• o.O buying sudafed at the pharmacy needed your passport?! – user541686 Mar 21 '12 at 19:50
  • 2
    Yes. She asked for a drivers license but since it was out of state, wanted a passport. And she wrote down my address. Their meth problem is worse than Canada's, I suppose. – Kate Gregory Mar 21 '12 at 19:54
  • lol, weiiiird... at least in California it's over the counter (just like other cold medicines), so you don't need an ID for anything... maybe it was just that particular pharmacy? Was it in an airport or something? – user541686 Mar 21 '12 at 19:58
  • Washington State, a fairly ordinary suburban drugstore in a strip mall with a grocery store and some banks. In Canada you have to ask for it at the pharmacy counter and I presume not look like a meth addict or something. Showing ID was a new one for me. And having the DL rejected and wanting the passport ... odd. But that's how it happened. – Kate Gregory Mar 21 '12 at 21:59
  • Yeah, that's really weird... thanks for sharing! – user541686 Mar 21 '12 at 22:00

You shouldn't need your passport everywhere you go, and I wouldn't risk carrying it with you at all times.

However, if you plan to go anywhere where you need to be at least 18 years old, you will need some form of identity. And in the UK passports and driving licenses are the most commonly used. A doorman at a bar wouldn't accept a college identity. However you can apply for a UK identity card, such as CitizenCard, which means you don't need to carry your passport with you.

| improve this answer | |
  • 1
    A bouncer might well accept university ID, but I wouldn't rely on it. – Marcin Mar 20 '12 at 12:30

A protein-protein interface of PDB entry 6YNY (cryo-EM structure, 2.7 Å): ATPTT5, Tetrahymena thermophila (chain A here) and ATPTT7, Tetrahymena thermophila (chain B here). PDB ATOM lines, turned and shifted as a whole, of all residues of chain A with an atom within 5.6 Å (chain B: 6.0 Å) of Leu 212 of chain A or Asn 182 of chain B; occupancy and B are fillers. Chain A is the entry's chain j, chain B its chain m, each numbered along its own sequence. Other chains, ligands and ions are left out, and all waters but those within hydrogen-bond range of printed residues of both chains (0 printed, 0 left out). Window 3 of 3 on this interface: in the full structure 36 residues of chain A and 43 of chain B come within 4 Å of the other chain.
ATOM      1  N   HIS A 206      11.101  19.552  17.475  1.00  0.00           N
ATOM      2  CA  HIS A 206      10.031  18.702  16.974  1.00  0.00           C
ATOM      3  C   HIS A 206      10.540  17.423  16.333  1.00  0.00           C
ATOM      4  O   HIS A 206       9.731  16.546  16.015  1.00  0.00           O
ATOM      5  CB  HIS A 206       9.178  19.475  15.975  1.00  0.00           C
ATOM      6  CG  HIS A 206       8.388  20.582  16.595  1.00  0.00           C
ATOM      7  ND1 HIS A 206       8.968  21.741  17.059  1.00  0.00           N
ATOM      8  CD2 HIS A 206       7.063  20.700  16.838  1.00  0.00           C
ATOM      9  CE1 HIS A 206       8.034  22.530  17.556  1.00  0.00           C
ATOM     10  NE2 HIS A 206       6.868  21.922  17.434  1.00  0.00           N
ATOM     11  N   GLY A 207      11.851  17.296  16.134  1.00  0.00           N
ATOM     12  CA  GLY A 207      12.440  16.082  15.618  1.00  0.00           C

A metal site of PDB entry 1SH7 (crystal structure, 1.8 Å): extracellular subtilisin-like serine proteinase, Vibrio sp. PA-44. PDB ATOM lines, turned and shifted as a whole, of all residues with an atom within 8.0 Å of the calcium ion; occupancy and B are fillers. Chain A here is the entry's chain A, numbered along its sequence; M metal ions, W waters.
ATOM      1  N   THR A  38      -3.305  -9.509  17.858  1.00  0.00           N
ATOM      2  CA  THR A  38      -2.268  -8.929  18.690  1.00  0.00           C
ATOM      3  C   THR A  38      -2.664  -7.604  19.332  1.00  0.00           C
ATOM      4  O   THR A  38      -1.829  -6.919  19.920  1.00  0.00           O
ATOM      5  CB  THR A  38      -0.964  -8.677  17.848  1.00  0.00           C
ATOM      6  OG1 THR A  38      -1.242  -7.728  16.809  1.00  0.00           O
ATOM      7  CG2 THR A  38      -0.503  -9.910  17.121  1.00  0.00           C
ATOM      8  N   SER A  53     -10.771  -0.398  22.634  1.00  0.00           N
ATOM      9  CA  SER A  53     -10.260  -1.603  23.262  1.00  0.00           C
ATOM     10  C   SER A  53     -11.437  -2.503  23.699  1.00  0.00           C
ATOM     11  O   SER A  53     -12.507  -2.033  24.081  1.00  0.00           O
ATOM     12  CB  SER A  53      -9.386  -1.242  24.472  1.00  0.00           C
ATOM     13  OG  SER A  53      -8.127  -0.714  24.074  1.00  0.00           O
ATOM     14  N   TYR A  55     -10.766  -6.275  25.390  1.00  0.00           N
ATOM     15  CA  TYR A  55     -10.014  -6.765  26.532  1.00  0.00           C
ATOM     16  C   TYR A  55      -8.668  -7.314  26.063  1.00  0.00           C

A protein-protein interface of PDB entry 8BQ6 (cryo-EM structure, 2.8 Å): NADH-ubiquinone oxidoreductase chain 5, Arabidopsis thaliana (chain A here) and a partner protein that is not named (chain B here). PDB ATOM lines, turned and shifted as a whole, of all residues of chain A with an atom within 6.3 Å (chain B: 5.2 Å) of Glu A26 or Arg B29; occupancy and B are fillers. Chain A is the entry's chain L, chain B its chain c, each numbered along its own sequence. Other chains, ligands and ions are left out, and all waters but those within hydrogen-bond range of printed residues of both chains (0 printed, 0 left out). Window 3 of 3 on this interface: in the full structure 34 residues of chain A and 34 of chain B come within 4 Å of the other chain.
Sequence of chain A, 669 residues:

• 2
    It should also be pointed out that you can get dedicated proof of age cards any way so long as you have the correct Id (like a passport) this will then mean you do not need to carry a passport. – krystan honour Mar 20 '12 at 12:53
  • 2
    +1 for increasing the risk of losing a passport by carrying it around everywhere. Plus, they get worn out faster. It looks bad at customs. – Droogans Mar 20 '12 at 15:26
  • @Droogans I carry my almost ten year old passport around everywhere. Only had its condition remarked upon once (Seattle seaport a few years ago). More worried about turning up to an airport without it - I've forgotten almost everything but my wallet. – Tom Hawtin - tackline Mar 22 '12 at 0:15

Car rental asks for passports for non-UK residents as a surety for where to bill you if you fail to return the car etc. Same with most of the hotels and self-catering places we stayed at last summer. They want to see it, and some take photocopies of it for their records. If you live in the UK, they have other resources to find you.

| improve this answer | |
  • I did have the same experience (+1) and I don't doubt that that might be the intent but it seems like a very thin surety. In many countries, renewing your passport when you change residence is not mandatory, the person might even live in another country entirely and all the hotel has is a name and birth place/date. Also, some countries make debt collection quite difficult so I doubt an hotel can generally achieve very much merely with a passport copy if someone intends to con them. Incidentally, I was also always asked for a credit card. – Relaxed Nov 4 '13 at 10:14
  • 1
    That doesn't really make a huge amount of sense. A passport doesn't have your home address (you don't even have to live in the country of your citizenship, after all). This won't help them find you. Do you have any citations? – Andrew Ferrier May 21 '15 at 19:37

Your Answer

By clicking “Post Your Answer”, you agree to our terms of service, privacy policy and cookie policy

Not the answer you're looking for? Browse other questions tagged or ask your own question.